Reflections on the Evaluation of English Housing Policy
Professor Mark Stephens reflects on the Evaluation of English Housing Policy 1975-2000, and concludes that its key messages are as relevant today as they were when it was published in 2005.
In December 2002, the Office of the Deputy Prime Minister (ODPM), then the lead department for housing in England, commissioned three universities to conduct an evaluation of English Housing Policy over the 1975-2000 period.
This was a major investment (£300,000 in today’s money), which led to a final report supported by five themed reports, two background reports and one technical report. Together these papers represent a considerable body of evidence.
The Evaluation took place at a time when the government was taking an interest in housing, with reports on housing supply and being commissioned from Kate Barker and another on the mortgage market by David Miles. The Treasury, in particular, had a keen interest in the UK’s housing market and the considerable evidence of its instability contributed to the government’s decision not to join the Euro. The period of ca. 2004-2008 probably marked the only time when government (in the form of the Treasury) took a strategic overview of the housing system as a whole.
Within Communities and Local Government (CLG), as ODPM became, a concerted effort was being made to build up its analytical capacity and to adopt the principle of evidence-based policy. To this end two housing expert panels were established (I led one of them) to provide rapid evidence responses to the policy division within CLG, notably in response to the onset of the Global Financial Crisis when government recognised that the homeowner safety net needed to be strengthened if a repeat of the mass arrears and repossessions witnessed in the early 1990s was not to be repeated. A National Housing and Planning Advice Unit (NHPAU) was also established in 2006 in response to the growing concerns about deficiencies in housing supply. Both of the Expert Panels and NHPAU were abolished on the formation of the coalition government in 2010, and CLG’s analytical services were decimated as the period of austerity began.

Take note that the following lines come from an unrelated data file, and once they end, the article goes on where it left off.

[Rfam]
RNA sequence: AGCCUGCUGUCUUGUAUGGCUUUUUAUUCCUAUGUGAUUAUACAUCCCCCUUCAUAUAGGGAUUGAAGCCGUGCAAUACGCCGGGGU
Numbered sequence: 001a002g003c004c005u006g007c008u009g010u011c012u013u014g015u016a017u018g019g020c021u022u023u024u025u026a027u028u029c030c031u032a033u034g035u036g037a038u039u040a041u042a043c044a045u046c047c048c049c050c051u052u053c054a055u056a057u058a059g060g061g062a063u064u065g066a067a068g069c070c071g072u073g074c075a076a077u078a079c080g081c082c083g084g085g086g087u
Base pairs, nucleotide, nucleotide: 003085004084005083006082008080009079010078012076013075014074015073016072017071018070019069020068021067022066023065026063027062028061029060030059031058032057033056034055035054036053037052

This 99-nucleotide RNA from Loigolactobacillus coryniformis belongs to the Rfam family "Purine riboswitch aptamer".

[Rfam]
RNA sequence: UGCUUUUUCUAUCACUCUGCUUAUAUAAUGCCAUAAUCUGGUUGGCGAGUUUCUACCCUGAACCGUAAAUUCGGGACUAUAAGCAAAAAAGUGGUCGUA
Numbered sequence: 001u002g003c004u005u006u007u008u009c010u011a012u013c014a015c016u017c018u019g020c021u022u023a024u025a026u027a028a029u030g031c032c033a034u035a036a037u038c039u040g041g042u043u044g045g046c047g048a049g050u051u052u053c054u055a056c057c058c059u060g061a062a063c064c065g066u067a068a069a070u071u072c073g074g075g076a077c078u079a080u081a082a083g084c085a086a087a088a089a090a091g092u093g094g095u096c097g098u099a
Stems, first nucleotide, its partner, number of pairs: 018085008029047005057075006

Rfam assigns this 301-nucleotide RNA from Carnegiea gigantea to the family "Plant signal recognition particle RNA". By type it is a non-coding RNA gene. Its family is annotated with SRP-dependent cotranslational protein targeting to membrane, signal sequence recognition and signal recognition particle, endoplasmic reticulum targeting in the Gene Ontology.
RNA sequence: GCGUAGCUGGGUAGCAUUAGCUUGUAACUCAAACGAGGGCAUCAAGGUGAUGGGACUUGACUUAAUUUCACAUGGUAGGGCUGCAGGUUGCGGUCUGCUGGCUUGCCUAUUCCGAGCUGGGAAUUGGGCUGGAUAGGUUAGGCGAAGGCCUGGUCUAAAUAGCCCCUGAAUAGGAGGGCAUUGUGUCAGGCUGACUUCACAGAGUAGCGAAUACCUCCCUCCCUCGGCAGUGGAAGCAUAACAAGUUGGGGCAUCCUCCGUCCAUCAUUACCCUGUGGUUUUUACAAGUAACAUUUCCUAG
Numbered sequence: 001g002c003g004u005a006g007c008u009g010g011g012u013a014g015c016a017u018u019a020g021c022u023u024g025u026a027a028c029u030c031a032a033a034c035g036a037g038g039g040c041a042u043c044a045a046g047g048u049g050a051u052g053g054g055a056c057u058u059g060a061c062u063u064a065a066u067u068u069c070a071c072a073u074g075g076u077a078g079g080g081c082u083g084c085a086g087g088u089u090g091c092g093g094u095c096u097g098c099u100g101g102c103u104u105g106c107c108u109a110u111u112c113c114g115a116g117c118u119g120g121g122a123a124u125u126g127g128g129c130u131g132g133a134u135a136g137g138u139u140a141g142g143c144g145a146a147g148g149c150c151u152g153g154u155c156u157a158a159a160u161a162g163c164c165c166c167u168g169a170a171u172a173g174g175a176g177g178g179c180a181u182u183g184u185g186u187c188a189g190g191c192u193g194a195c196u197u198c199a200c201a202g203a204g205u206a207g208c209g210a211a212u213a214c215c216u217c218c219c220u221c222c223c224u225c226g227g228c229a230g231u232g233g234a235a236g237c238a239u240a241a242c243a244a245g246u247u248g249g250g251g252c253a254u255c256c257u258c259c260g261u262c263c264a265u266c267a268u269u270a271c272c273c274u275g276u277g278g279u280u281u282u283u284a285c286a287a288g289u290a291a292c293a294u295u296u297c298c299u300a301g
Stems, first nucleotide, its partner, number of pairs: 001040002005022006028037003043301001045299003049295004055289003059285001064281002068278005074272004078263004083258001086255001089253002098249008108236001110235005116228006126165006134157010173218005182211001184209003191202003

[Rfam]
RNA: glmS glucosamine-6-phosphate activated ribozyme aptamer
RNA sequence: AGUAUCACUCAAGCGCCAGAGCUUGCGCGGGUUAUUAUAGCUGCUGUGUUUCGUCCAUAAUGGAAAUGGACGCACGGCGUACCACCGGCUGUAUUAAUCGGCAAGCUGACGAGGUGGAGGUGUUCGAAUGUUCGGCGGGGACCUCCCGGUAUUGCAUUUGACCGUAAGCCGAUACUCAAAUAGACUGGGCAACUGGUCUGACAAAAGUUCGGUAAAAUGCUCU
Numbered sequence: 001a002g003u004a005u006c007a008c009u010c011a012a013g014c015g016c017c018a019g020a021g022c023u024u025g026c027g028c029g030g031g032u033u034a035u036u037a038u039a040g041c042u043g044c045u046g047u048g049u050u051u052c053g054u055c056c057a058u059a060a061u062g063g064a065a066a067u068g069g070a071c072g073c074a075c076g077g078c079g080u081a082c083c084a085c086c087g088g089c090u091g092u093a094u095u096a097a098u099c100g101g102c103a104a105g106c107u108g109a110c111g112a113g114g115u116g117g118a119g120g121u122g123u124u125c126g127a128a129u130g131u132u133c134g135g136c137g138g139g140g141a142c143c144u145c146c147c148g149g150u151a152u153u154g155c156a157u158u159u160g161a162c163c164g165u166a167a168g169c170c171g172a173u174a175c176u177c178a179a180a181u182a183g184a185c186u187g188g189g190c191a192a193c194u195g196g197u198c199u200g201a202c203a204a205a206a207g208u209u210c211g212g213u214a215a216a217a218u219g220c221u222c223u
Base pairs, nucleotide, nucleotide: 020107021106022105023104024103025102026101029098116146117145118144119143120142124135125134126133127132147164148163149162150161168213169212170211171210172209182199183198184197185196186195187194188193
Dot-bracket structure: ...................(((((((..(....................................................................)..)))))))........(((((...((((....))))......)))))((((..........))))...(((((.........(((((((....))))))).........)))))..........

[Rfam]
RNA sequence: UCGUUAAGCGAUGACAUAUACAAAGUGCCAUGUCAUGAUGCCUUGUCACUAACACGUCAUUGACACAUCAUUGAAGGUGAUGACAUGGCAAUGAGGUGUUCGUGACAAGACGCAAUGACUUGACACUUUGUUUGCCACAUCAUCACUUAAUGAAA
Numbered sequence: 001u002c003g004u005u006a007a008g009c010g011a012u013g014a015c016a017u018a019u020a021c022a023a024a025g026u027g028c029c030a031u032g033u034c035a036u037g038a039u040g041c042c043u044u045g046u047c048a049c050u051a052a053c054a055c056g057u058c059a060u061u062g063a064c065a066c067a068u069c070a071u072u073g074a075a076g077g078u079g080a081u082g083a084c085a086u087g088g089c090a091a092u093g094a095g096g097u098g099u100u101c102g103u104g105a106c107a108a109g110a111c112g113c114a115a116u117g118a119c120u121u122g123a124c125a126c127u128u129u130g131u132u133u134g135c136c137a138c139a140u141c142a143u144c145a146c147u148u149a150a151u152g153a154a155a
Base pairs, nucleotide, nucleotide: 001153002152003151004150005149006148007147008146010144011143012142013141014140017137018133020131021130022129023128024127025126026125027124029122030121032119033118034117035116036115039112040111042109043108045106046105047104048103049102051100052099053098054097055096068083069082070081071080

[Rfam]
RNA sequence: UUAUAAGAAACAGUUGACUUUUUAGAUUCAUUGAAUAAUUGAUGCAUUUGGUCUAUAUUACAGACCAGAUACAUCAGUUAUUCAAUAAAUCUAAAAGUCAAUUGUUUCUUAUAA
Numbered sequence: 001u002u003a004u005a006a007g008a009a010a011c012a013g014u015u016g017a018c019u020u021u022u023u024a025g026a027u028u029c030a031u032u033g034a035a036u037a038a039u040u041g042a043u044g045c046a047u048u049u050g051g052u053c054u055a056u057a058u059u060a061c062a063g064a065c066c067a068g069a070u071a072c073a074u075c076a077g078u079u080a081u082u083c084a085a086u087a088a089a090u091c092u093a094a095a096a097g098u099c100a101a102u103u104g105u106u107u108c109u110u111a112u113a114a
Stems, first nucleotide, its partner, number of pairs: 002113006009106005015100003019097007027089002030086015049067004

The Evaluation itself involved a two-stage evaluation process. In the first instance, 27 policies or clusters of policies were subjected to evaluation using a standard set of criteria; about half of these were subjected to a more detailed second-stage review which included an examination of spillover effects and unintended consequences. These fed into the five theme reports covering: supply, needs and access; finance and affordability; housing and neighbourhood quality; widening choice; and management effectiveness.
We identified three cross-cutting policy which captures some of the main shifts in the housing system over the 25-year period of the review.
- Deregulation and liberalisation: The deregulation of the financial system combined with the Right to Buy was key to the growth in owner-occupation from 58% to 70% over the period, whilst the deregulation of the private rented sector in 1988 established the conditions for its revival.
- Restructuring housing subsidies: At the beginning of the period more than 80% of housing subsidies took the form of supply-side measures, but by the end of it the situation was reversed, with more than 85% of subsidies being demand-side. With the successful phasing out of the regressive mortgage interest relief for homeowners being completed in 2000, this meant that the 85% consisted almost entirely of Housing Benefit. By far the largest financial subsidy to housing was under the control of the Department of Work and Pensions.
- Asset restructuring: Both these strands were associated with a massive asset restricting as much local authority housing was transferred to housing associations, which had been chosen as the main vehicles for new social housing with the introduction of the “new financial regime” of mixed grant and private finance in 1988.